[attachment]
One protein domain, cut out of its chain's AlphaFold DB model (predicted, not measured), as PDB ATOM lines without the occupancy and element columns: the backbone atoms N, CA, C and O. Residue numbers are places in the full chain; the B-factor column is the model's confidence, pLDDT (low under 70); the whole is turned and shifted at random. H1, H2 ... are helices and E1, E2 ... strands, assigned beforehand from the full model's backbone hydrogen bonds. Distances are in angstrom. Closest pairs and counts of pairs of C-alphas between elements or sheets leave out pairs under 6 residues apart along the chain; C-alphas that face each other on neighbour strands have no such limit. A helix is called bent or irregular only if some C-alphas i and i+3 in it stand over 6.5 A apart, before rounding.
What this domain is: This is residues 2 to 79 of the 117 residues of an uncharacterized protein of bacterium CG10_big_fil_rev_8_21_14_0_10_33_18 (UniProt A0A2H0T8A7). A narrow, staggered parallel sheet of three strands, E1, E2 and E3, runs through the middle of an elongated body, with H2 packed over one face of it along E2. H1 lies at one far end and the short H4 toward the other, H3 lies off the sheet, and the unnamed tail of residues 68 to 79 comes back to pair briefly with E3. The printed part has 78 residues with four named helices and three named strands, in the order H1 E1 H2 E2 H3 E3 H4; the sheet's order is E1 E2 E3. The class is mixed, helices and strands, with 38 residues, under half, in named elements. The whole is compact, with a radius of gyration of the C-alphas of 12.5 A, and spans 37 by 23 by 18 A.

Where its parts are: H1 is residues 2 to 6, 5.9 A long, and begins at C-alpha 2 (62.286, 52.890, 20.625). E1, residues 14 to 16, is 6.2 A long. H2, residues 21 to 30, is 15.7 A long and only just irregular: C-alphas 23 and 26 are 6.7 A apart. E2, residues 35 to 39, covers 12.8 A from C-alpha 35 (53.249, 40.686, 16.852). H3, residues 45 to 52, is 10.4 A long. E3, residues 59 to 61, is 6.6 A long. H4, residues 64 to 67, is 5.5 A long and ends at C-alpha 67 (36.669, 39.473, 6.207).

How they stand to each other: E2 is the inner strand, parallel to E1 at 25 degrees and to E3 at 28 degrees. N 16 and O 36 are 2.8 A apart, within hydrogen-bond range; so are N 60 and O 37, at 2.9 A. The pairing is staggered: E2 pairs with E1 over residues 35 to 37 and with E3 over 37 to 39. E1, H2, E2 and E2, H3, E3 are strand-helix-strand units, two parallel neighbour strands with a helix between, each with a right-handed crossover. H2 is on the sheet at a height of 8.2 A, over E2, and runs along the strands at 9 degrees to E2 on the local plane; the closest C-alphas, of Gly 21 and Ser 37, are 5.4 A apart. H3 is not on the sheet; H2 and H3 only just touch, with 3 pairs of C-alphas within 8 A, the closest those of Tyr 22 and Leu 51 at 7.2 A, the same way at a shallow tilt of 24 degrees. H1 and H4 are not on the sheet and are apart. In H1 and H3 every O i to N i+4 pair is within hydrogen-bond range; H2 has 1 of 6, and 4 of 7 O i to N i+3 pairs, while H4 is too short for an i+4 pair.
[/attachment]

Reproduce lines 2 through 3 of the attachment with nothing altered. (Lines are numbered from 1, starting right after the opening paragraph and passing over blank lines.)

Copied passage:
Where its parts are: H1 is residues 2 to 6, 5.9 A long, and begins at C-alpha 2 (62.286, 52.890, 20.625). E1, residues 14 to 16, is 6.2 A long. H2, residues 21 to 30, is 15.7 A long and only just irregular: C-alphas 23 and 26 are 6.7 A apart. E2, residues 35 to 39, covers 12.8 A from C-alpha 35 (53.249, 40.686, 16.852). H3, residues 45 to 52, is 10.4 A long. E3, residues 59 to 61, is 6.6 A long. H4, residues 64 to 67, is 5.5 A long and ends at C-alpha 67 (36.669, 39.473, 6.207).

How they stand to each other: E2 is the inner strand, parallel to E1 at 25 degrees and to E3 at 28 degrees. N 16 and O 36 are 2.8 A apart, within hydrogen-bond range; so are N 60 and O 37, at 2.9 A. The pairing is staggered: E2 pairs with E1 over residues 35 to 37 and with E3 over 37 to 39. E1, H2, E2 and E2, H3, E3 are strand-helix-strand units, two parallel neighbour strands with a helix between, each with a right-handed crossover. H2 is on the sheet at a height of 8.2 A, over E2, and runs along the strands at 9 degrees to E2 on the local plane; the closest C-alphas, of Gly 21 and Ser 37, are 5.4 A apart. H3 is not on the sheet; H2 and H3 only just touch, with 3 pairs of C-alphas within 8 A, the closest those of Tyr 22 and Leu 51 at 7.2 A, the same way at a shallow tilt of 24 degrees. H1 and H4 are not on the sheet and are apart. In H1 and H3 every O i to N i+4 pair is within hydrogen-bond range; H2 has 1 of 6, and 4 of 7 O i to N i+3 pairs, while H4 is too short for an i+4 pair.